The views expressed in this article are those of its author and not necessarily those of ShareSoc
There were announcements this morning (30/8/2022) from BHP Group (BHP) and Woodside Energy (WDS). Many BHP shareholders will also hold Woodside following the merger of the BHP oil/gas operations into Woodside. I continue to hold both having decided that now was not the time to exit a major gas producer.
Woodside announced half-year results and their Underlying Net Profit After Tax was up 414% on the prior half year. Obviously there was a positive impact from the merger but the major impact was from higher realised prices for their products which more than doubled to $96.4 per barrel of oil equivalent. If your home heating bills are going up, you can see why! Worldwide gas prices have risen mainly due to the reduction in supplies from Russia after the invasion of Ukraine.
Some 70% of Woodside’s portfolio is in gas production and they continue to invest in new gas developments. But they are also now investing in hydrogen production and carbon capture and storage. You can see a presentation from their CEO on the results here: https://webcast.openbriefing.com/8864/player/?player_id=48929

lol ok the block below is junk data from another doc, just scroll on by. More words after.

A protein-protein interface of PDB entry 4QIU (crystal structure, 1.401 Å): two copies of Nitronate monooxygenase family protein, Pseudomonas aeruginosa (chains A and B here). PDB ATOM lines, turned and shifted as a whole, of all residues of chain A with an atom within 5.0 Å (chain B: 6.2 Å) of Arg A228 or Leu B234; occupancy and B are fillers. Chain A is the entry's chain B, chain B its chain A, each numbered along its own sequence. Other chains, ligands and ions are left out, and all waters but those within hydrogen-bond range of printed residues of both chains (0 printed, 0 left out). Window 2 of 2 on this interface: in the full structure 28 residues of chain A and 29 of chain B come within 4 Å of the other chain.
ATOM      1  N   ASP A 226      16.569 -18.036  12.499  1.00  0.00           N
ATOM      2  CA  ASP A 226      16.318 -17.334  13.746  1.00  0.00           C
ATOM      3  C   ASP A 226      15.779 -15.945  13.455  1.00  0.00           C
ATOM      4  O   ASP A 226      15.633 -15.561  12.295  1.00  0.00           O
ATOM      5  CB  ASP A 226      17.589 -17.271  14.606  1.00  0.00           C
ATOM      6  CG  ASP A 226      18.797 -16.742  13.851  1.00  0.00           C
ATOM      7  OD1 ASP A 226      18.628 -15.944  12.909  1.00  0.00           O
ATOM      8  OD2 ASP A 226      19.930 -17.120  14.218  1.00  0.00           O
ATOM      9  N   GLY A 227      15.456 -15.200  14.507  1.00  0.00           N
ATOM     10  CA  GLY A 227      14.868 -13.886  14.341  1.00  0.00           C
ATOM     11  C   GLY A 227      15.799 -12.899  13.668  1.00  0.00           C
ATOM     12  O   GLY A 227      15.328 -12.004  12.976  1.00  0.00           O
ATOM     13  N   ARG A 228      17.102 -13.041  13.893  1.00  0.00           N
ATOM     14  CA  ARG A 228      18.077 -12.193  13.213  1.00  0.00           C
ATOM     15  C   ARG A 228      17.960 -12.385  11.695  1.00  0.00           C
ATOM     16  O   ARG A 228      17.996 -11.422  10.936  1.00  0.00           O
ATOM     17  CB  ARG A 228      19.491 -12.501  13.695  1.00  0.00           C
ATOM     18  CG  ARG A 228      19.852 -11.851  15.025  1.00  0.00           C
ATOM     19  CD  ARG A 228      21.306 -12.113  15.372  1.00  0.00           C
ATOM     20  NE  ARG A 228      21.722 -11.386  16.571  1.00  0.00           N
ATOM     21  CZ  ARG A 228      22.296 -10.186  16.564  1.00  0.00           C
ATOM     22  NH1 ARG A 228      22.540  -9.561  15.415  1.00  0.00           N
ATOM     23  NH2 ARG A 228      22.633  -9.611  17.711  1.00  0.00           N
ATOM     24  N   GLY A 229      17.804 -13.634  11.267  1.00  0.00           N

The announcement from BHP was about three requisitioned resolutions that will be put to the Annual General Meeting. All three are advisory resolutions related to ESG aspects. Resolution 1 simply allows shareholders to express an opinion which is probably harmless.
Resolutions 2 and 3 are more problematic. Resolution 2 requests that the company proactively advocate for Australian policy settings that are consistent with the Paris Agreement objective of limiting global warming to 1.5 degrees C. Resolution 3 ensures reporting against the objective of Resolution 2.
I shall be voting against the latter 2 resolutions because there may be no direct connection between the company’s operations and the Paris Agreement to limit carbon emissions.
Resolution 2 attempts to impose an obligation on the company to interfere in what are political matters in Australia and hence I consider it as unreasonable. In reality these resolutions might be impossible to implement in any sensible way.
In summary these resolutions seem to be more about posturing on environmental commitments than practical objectives that the company could implement. They are attempting to force the management to make decisions on what may not be best for the business.
Roger Lawson (Twitter: https://twitter.com/RogerWLawson )
Editors’ Note: ShareSoc’s policy position on sustainability is here https://www.sharesoc.org/consultation/sharesoc-uksa-joint-response-to-ifrs-foundation-international-sustainability-standards-board-consultation/